National Minimum Wage debate
MPs have defeated a Labour motion calling on the government to strengthen enforcement of the National Minimum Wage and to encourage employers to pay a living wage.
The opposition lost the vote by 299 to 235 on 15 January 2014. A government amendment noting that the minimum wage has increased each year since since 2010 was approved by a majority of 70.
Shadow work and pensions secretary Rachel Reeves argued: "We know a strengthened minimum wage and practical policies to promote the living wage are essential to building the recovery that works for working people, and secure rising standards of living for the future.
"That means stronger penalties and effective enforcement against rogue employers who flout the minimum wage. It means plans to restore the value of the minimum wage that has been lost over the last three-and-a-half years."
Outlining the government's position, Business Secretary Vince Cable said employers who do not pay the minimum wage would now be fined per worker rather than per company to make the penalty more substantial.
He defended the current system of up-rating the minimum wage via the independent Low Pay Commission, and said he was "appalled and alarmed" that Labour wanted to "tear it all up and politicise it".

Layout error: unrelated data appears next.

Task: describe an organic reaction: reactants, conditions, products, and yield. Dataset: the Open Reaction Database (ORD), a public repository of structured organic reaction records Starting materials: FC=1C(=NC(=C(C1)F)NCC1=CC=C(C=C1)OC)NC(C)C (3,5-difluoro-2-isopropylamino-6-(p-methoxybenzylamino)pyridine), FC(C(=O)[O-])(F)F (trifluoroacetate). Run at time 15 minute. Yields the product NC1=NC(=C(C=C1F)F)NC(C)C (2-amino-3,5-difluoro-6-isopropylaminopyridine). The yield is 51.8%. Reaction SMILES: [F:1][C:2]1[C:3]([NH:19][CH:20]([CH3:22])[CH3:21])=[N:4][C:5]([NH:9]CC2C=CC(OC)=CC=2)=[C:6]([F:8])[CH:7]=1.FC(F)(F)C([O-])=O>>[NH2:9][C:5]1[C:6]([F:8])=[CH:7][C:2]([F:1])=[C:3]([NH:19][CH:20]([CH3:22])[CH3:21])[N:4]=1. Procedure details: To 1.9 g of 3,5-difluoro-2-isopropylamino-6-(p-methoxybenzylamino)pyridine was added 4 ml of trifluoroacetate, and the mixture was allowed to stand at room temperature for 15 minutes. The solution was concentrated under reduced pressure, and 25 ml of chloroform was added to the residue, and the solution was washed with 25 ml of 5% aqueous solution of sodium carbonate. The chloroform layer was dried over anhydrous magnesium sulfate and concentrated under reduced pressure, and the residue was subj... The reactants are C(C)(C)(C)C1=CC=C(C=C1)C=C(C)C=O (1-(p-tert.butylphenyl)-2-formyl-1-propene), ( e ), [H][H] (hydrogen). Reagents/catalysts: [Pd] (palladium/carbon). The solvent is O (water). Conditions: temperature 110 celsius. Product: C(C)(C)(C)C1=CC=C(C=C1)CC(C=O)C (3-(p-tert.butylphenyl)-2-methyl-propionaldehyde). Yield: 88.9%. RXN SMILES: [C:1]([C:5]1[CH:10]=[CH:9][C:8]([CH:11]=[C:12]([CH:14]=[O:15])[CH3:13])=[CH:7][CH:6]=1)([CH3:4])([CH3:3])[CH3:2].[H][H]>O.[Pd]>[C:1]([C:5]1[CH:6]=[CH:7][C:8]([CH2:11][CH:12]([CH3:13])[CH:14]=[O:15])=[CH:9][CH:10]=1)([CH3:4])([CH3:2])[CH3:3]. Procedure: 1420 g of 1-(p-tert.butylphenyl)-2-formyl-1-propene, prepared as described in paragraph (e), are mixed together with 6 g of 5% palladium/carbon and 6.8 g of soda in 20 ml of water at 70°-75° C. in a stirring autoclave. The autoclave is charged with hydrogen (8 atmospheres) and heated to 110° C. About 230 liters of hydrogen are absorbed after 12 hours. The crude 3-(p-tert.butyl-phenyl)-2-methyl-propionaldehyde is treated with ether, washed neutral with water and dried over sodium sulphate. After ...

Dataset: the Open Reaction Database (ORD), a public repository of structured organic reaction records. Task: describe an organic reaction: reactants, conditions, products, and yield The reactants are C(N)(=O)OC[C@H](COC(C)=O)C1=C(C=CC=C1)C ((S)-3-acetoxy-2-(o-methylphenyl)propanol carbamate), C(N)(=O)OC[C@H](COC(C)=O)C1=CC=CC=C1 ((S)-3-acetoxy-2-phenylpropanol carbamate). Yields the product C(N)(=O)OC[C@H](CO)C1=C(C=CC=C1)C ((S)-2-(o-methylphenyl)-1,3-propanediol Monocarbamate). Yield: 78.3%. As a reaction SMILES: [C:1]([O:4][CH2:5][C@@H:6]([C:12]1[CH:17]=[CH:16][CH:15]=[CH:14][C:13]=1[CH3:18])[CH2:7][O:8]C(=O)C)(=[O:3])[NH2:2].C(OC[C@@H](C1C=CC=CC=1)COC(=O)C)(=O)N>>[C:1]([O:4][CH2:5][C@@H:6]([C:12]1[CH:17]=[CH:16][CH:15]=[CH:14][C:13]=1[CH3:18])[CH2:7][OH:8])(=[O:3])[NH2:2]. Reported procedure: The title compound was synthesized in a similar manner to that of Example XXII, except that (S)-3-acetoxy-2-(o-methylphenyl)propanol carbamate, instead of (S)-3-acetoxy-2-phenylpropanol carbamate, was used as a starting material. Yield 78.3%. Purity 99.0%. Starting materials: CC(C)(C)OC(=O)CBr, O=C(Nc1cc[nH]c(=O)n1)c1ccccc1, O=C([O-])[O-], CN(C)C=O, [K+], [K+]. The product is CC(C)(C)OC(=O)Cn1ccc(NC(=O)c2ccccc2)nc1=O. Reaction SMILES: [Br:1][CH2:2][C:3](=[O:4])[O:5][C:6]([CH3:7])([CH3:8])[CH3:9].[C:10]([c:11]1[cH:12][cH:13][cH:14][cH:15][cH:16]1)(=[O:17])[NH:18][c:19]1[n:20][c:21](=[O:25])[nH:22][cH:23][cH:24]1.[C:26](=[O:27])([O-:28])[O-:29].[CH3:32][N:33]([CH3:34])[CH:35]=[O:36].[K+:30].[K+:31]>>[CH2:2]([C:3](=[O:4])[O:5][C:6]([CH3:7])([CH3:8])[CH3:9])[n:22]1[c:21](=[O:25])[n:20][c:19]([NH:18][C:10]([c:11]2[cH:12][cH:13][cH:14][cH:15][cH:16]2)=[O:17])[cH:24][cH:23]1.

Mr Cable said he supported the living wage on a voluntary basis but warned that making it mandatory would jeopardise firms already at risk of bankruptcy.
Conservative backbencher Robert Halfon argued for a real-terms increase in the minimum wage from £6.31.
"We are the workers' party," he told the Commons. "We are here to get people out of dependency and back into work and Labour is the party of benefits.
"But if the slogan 'For Hard-Working People' is to really mean something, not only do we have to become the workers' party but we have to shout from the rooftops our support for the minimum wage.
"A real-terms rise in the national minimum wage, a regional top-up, and raising the National Insurance threshold, would really give us legitimacy as the party standing up for millions of workers."